An ordered green that ponderous pylons frame,
Will always stop to wonder what is wrong,
And miss some vital thing they cannot name.


DESCRIPTION: In his poem “The East India Brick Row,” Lovecraft laments the city of Providence’s decision to demolish a row of ancient warehouses along the waterfront.

CITATION: Lovecraft, H. P. “The East India Brick Row.” The Ancient Track: The Complete Poetical Works of H. P. Lovecraft. Edited by S. T. Joshi, Hippocampus Press, 2013, pp. 308-9.

Momentary Vistas

Sometimes I stumble accidentally on rare combinations of slope, curved street-line, roofs & gables & chimneys, & accessory details of verdure & background, which in the magic of late afternoon assume a mystic majesty & exotic significance beyond the power of words to describe. Absolutely nothing else in life now has the power to move me so much; for in these momentary vistas there seem to open before me bewildering avenues to all the wonders & lovelinesses I have ever sought, & to all those gardens of eld whose memory trembles just beyond the rim of conscious recollection, yet close enough to lend to life all the significance it possesses. All that I live for is to recapture some fragment of this hidden & just unreachable beauty …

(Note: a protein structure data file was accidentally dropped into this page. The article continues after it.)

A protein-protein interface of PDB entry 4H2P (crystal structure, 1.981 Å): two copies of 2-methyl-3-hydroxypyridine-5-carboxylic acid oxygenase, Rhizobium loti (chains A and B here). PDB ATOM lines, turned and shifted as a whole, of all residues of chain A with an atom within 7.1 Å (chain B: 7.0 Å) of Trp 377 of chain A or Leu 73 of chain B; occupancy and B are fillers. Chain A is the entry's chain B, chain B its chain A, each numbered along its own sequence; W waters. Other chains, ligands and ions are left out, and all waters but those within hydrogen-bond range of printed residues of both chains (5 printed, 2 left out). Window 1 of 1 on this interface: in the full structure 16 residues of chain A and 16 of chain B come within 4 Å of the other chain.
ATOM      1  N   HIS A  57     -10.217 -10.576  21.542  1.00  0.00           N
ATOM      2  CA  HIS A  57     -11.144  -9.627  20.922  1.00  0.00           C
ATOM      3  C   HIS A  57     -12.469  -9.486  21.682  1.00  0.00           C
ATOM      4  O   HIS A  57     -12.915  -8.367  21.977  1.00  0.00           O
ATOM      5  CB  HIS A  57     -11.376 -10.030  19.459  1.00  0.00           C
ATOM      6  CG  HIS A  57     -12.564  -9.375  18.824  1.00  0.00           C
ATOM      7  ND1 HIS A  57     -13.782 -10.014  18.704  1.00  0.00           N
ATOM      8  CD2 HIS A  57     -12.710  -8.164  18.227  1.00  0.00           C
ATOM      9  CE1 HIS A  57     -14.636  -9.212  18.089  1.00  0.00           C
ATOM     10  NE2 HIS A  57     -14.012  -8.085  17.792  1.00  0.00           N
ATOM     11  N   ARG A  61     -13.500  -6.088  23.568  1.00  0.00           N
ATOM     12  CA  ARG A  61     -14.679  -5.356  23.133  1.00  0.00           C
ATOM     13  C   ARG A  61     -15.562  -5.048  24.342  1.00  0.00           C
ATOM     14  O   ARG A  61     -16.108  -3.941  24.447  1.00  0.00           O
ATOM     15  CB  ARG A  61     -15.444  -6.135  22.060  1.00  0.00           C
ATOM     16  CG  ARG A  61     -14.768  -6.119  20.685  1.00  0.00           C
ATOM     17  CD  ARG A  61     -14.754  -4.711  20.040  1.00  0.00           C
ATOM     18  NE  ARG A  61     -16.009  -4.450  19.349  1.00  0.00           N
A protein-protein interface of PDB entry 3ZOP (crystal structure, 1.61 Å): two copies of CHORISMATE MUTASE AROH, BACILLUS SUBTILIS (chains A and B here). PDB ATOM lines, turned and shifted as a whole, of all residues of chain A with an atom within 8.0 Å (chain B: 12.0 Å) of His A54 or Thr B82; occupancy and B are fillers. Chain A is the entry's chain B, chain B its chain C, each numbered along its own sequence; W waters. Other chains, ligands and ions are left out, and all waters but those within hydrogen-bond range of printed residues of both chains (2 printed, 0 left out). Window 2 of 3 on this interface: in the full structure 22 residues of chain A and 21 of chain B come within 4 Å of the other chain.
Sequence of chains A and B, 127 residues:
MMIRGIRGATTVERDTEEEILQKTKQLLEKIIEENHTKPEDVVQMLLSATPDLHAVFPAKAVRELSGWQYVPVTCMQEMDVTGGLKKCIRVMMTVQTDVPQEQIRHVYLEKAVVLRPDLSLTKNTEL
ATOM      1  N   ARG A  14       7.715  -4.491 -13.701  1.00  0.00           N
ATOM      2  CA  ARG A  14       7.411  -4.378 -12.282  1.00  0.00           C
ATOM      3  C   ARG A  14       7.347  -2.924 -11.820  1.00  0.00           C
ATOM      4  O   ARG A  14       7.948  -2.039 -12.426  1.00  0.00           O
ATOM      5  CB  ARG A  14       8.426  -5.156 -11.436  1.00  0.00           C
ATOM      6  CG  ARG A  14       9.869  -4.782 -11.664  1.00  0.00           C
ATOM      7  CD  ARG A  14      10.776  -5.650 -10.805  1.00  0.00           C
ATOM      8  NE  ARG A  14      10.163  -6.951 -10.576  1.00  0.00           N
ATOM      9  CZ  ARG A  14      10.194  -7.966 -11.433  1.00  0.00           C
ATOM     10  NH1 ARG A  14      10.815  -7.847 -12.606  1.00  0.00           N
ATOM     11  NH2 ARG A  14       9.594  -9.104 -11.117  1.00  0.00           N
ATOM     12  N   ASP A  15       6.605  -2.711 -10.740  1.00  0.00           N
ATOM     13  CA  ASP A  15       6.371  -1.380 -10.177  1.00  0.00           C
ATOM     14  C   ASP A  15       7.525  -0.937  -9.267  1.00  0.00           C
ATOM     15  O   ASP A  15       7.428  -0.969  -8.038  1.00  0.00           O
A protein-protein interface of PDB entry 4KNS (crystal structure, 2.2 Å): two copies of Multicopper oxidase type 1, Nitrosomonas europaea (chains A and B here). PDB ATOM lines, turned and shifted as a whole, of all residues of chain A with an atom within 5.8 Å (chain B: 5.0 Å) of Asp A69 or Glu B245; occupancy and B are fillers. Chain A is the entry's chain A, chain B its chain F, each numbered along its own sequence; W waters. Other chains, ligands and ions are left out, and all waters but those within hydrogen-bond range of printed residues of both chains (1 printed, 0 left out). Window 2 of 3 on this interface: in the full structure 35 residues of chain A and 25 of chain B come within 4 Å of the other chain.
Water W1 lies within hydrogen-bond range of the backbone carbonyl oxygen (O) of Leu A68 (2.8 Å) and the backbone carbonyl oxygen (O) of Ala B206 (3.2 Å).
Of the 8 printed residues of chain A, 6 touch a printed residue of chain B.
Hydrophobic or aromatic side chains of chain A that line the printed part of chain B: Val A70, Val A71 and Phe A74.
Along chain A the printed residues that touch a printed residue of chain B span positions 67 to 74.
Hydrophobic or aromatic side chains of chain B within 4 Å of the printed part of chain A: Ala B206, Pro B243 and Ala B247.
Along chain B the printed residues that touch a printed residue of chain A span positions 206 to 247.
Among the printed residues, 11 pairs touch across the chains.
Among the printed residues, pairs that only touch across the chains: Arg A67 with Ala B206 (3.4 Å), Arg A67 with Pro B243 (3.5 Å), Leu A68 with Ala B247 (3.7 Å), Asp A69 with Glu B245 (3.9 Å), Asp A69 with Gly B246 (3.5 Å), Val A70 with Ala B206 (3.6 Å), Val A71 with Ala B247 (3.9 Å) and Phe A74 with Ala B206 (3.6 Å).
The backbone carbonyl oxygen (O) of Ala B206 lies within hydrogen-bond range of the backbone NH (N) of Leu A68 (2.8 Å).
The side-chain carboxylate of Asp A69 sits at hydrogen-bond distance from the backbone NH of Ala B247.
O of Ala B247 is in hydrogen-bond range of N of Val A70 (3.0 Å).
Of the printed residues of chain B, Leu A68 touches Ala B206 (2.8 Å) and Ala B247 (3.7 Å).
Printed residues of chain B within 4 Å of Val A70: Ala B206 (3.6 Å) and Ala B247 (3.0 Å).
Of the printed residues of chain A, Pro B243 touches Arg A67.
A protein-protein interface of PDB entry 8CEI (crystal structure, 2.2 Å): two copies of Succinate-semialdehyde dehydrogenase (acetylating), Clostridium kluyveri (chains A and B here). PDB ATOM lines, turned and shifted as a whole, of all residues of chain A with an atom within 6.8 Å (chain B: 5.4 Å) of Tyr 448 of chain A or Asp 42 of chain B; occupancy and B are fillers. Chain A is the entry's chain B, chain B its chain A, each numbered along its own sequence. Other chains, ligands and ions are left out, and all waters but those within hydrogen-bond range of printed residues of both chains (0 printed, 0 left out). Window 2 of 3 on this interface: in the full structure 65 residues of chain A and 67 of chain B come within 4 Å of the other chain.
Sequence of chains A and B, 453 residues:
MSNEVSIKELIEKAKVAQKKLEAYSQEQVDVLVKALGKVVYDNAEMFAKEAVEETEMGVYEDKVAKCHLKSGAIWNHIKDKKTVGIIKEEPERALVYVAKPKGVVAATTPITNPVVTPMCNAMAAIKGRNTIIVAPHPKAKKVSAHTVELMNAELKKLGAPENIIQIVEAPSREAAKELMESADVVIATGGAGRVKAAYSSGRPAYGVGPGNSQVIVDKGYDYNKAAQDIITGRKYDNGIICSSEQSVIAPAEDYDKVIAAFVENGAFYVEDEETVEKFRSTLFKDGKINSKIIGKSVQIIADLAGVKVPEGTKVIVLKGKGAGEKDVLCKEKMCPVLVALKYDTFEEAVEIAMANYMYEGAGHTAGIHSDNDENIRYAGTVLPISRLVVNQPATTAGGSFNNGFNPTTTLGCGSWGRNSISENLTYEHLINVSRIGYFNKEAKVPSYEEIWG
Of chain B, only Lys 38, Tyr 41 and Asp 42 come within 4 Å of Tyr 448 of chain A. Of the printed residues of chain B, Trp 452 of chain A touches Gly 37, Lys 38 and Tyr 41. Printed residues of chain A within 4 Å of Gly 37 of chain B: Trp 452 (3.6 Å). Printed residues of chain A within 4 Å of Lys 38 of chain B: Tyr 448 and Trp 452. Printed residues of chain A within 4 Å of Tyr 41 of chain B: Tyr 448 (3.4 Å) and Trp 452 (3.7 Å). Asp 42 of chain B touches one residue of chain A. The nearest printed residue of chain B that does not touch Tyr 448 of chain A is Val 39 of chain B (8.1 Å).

DESCRIPTION: In a letter to his friend Donald Wandrei, Lovecraft describes the meaning of his life as an attempt to capture beauty.

CITATION: Lovecraft, H. P. “To Donald Wandrei.” 21 Apr. 1927. Mysteries of Time and Spirit: The Letters of H. P. Lovecraft and Donald Wandrei. Edited by S. T. Joshi and David E. Schultz, Night Shade Books, 2002, pp. 84-93.